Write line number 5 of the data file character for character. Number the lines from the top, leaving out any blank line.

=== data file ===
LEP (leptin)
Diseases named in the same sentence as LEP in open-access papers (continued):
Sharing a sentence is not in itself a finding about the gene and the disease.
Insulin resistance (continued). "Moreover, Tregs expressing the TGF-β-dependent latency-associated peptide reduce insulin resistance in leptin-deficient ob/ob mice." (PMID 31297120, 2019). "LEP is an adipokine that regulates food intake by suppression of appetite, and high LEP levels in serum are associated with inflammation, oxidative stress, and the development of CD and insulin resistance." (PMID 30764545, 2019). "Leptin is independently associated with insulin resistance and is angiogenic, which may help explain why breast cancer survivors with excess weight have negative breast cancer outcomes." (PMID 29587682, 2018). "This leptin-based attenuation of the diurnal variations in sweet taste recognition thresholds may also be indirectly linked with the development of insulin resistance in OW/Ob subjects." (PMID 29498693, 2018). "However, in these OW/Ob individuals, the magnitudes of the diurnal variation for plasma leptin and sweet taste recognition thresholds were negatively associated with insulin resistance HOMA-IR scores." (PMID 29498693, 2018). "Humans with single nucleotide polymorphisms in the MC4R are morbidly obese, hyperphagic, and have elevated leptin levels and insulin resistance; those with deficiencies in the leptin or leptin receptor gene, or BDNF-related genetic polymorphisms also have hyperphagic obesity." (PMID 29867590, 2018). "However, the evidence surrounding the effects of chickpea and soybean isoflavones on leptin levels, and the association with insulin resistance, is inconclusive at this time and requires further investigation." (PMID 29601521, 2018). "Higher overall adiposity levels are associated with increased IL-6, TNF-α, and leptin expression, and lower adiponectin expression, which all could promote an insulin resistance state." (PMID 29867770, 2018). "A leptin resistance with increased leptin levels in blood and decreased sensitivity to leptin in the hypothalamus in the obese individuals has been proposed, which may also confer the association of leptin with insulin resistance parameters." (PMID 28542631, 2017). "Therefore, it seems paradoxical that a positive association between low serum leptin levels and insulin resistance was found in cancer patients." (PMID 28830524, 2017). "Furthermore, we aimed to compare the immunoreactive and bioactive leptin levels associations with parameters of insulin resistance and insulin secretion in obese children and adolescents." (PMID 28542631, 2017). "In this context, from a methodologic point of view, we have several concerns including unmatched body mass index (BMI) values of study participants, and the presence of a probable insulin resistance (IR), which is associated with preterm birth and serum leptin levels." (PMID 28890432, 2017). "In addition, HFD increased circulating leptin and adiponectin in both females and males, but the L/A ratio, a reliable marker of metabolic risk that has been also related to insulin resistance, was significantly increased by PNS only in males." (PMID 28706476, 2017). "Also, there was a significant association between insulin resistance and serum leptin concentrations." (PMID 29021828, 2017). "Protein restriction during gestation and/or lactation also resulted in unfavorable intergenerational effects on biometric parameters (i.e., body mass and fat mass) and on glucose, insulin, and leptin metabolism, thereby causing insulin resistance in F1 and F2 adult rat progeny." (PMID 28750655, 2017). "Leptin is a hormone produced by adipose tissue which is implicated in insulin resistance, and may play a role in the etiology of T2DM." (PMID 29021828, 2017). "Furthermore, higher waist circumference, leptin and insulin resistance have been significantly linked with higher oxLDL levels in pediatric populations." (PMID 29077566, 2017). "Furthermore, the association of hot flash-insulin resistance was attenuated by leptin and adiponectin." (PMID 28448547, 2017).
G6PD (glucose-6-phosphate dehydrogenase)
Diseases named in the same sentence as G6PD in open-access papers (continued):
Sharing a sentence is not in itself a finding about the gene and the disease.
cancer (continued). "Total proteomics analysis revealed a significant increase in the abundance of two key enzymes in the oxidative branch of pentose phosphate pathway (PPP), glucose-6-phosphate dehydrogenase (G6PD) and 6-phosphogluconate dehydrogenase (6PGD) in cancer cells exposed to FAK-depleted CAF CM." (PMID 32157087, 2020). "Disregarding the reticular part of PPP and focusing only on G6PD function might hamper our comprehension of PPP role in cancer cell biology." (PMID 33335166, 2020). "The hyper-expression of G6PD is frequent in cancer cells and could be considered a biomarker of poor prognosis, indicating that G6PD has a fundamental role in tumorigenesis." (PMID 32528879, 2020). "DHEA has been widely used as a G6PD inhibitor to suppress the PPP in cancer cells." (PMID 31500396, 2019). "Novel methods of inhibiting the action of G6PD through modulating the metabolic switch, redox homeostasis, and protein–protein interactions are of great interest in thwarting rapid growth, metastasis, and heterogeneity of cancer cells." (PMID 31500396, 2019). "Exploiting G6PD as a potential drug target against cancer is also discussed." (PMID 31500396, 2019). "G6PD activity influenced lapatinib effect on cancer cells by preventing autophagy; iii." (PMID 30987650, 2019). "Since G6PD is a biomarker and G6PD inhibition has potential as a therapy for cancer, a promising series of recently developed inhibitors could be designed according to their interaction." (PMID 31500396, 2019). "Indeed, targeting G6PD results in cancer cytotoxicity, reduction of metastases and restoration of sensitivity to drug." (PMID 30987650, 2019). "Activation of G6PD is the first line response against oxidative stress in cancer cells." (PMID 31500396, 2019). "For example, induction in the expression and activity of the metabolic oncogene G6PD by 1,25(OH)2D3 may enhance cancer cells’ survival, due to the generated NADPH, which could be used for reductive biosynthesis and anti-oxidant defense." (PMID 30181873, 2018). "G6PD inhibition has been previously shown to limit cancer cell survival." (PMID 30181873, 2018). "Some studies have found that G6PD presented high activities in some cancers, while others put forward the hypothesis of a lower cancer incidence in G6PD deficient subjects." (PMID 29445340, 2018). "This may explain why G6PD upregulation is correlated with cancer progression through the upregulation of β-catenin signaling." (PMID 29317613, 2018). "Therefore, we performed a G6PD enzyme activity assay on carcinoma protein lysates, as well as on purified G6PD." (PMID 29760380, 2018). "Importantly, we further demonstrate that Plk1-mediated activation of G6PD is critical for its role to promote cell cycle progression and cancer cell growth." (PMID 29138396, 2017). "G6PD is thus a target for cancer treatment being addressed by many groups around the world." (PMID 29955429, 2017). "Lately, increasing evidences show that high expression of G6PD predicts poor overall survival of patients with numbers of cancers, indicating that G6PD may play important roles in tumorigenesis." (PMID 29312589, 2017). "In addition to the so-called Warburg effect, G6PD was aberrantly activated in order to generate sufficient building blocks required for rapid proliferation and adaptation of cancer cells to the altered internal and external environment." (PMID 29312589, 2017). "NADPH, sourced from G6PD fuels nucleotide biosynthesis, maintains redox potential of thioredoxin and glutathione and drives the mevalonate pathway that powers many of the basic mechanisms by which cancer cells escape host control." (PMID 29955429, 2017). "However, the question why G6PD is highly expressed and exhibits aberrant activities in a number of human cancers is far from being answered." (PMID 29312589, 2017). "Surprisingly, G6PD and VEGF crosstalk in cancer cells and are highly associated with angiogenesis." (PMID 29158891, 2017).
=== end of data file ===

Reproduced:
G6PD (glucose-6-phosphate dehydrogenase)